What Does the Book of Mormon Teach About Self-Reliance?

A core message of the Book of Mormon is that we are nothing compared with God.

  • King Benjamin reminded his people that God created them, and that he preserves them from day to day “by lending you breath, that ye may live and move and do according to your own will, and even supporting you from one moment to another” (Mosiah 2:21).
  • Nephi pledged to trust in God forever and not to trust in “the arm of flesh.” Then he said, “Cursed is he that putteth his trust in the arm of flesh. Yea, cursed is he that putteth his trust in man or maketh flesh his arm” (2 Nephi 4:34).
  • Mormon condemned the obliviousness of people who thought they could take credit for their prosperity: “At the very time when he doth prosper his people,… then is the time that they do harden their hearts, and do forget the Lord their God, and do trample under their feet the Holy One—yea, and this because of their ease, and their exceedingly great prosperity…. O how great is the nothingness of the children of men” (Helaman 12:2, 7).

The first principle of self-reliance, then, is that we are totally dependent upon God.

But that is not the end of the story. Book of Mormon prophets are clear that God expects us to do what we can for ourselves.

  • When Nephi and his family left his brothers and formed their own city, he said that they planted seeds and raised animals, made weapons to defend themselves, and built homes and other buildings. They were industrious, he said, and they were happy (2 Nephi 5:11, 14-15, 17, 27).
  • When Alma and his people escaped from King Noah, they “began to till the ground, and began to build buildings; yea, they were industrious, and did labor exceedingly.” As a result, “they began to prosper exceedingly in the land” (Mosiah 23:5, 19).
  • Captain Moroni wrote to Pahoran, “Do ye suppose that the Lord will still deliver us, while we sit upon our thrones and do not make use of the means which the Lord has provided for us?” (Alma 60:21).
  • Moroni lived this principle. He prepared his armies to defend themselves against the forces of Zarahemnah by providing armor for them and by asking the prophet for guidance (Alma 43:19-24). He later prepared the Nephite cities by building fortifications around them and by urging his people to pray (Alma 48:7-10, Alma 49:4-5, Alma 50:1-6). He trusted God but also believed that God expected him to work hard and to be prepared.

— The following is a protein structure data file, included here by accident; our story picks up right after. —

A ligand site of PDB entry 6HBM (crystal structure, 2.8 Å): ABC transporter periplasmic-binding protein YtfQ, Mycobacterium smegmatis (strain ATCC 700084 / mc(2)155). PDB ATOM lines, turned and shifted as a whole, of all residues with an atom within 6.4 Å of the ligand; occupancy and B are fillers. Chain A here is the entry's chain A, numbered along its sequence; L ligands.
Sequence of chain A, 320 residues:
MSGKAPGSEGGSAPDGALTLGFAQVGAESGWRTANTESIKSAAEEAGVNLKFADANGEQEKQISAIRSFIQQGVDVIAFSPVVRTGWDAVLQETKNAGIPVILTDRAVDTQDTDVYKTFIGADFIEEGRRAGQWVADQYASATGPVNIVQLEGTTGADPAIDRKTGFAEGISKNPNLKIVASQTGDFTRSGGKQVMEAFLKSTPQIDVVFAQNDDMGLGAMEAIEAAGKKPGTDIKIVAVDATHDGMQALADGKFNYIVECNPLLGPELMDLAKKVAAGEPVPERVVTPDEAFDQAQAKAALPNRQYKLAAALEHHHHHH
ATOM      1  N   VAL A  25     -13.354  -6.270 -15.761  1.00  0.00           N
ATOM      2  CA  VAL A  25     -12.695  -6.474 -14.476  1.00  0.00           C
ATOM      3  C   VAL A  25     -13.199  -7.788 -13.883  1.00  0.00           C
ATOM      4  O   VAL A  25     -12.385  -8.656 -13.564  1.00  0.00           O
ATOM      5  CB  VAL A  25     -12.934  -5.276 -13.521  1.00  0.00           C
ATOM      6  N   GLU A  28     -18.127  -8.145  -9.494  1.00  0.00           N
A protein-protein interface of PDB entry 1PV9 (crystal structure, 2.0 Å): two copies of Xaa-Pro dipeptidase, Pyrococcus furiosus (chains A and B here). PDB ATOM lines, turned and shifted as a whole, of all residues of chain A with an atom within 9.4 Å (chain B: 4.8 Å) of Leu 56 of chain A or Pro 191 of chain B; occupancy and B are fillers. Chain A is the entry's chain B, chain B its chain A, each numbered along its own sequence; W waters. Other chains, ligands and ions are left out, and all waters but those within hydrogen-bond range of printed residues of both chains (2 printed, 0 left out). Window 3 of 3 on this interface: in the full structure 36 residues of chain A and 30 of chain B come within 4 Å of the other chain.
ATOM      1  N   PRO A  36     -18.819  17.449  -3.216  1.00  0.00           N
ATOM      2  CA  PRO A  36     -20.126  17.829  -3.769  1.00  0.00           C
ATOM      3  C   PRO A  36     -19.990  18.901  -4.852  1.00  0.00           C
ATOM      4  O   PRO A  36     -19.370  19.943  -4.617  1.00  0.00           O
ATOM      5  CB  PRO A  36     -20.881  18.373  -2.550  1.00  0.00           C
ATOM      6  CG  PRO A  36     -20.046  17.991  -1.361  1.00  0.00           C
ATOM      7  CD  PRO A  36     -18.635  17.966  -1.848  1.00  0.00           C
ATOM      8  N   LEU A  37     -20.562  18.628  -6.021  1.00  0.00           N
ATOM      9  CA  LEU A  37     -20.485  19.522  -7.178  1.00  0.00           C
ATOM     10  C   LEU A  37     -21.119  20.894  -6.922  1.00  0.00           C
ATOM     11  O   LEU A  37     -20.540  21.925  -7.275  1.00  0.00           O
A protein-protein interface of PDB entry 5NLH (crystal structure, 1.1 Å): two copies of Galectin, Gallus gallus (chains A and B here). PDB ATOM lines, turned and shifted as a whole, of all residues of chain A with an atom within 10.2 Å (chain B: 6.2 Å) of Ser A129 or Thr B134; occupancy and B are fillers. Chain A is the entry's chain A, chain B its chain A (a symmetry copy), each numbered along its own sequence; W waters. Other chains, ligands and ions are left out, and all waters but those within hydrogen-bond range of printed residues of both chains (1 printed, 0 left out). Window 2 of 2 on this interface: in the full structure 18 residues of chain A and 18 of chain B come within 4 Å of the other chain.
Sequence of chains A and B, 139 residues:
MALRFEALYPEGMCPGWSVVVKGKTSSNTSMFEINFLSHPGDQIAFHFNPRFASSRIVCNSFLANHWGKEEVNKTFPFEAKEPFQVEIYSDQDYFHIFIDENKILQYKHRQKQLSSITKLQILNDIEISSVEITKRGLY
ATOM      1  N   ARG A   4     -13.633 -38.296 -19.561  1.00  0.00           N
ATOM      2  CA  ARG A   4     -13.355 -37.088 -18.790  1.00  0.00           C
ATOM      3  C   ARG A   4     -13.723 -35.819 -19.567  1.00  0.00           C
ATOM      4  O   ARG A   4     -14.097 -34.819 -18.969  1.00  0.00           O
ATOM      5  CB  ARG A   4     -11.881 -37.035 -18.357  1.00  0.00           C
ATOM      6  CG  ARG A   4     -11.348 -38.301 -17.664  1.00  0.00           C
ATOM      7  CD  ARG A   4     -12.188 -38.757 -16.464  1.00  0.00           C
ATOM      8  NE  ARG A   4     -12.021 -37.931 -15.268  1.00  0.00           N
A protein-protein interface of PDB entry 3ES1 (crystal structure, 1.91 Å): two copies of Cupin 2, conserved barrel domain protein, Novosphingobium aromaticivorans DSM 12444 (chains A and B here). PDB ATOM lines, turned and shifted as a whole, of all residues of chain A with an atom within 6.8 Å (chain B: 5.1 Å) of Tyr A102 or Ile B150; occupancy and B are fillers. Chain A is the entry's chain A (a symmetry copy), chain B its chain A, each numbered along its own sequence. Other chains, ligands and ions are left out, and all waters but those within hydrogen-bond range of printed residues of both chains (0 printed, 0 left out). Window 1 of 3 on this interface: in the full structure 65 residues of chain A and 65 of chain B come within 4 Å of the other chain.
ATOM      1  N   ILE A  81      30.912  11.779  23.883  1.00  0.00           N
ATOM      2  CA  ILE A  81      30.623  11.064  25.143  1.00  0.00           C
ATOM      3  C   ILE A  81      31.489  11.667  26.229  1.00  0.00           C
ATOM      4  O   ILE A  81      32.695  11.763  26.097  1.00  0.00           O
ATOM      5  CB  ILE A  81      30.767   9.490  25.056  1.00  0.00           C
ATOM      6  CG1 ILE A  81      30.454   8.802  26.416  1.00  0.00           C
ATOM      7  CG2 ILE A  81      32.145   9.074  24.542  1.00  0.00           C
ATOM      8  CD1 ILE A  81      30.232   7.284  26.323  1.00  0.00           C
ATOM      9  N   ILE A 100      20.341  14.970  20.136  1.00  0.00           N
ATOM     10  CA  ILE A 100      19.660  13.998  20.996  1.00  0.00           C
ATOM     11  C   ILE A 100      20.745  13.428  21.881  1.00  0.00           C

A church manual defines self-reliance as:

The ability, commitment, and effort to provide the spiritual and temporal necessities of life for self and family….
Church members are responsible for their own spiritual and temporal well-being. Blessed with the gift of agency, they have the privilege and duty to set their own course, solve their own problems, and strive to become self-reliant. Members do this under the inspiration of the Lord and with the labor of their own hands (Handbook 2, 6.1.1).

The manual lists six areas where church members should strive to be self-reliant: health, education, employment, home storage, finances, and spiritual strength.

Obviously, we can’t be entirely independent in any of those areas. But we can set goals, make plans, work hard, overcome obstacles and persevere. We can also plead with the Lord for help in each of these areas. Like Nephi, Alma, and Moroni, we can find joy and peace in hard work, risk management, and personal preparation. We can also trust that the Lord will prosper us as we exercise our agency to seek and follow His guidance.

Today, I will strive to become more self-reliant. I will remember that I am totally dependent upon God, but that He expects me to take advantage of the opportunities and blessings He has given to me. I will strive to maintain my physical and spiritual health, to prepare for emergencies, to continue my education, and to manage my finances carefully. As I do all of this, I will remember to trust God and to seek His help in faith.

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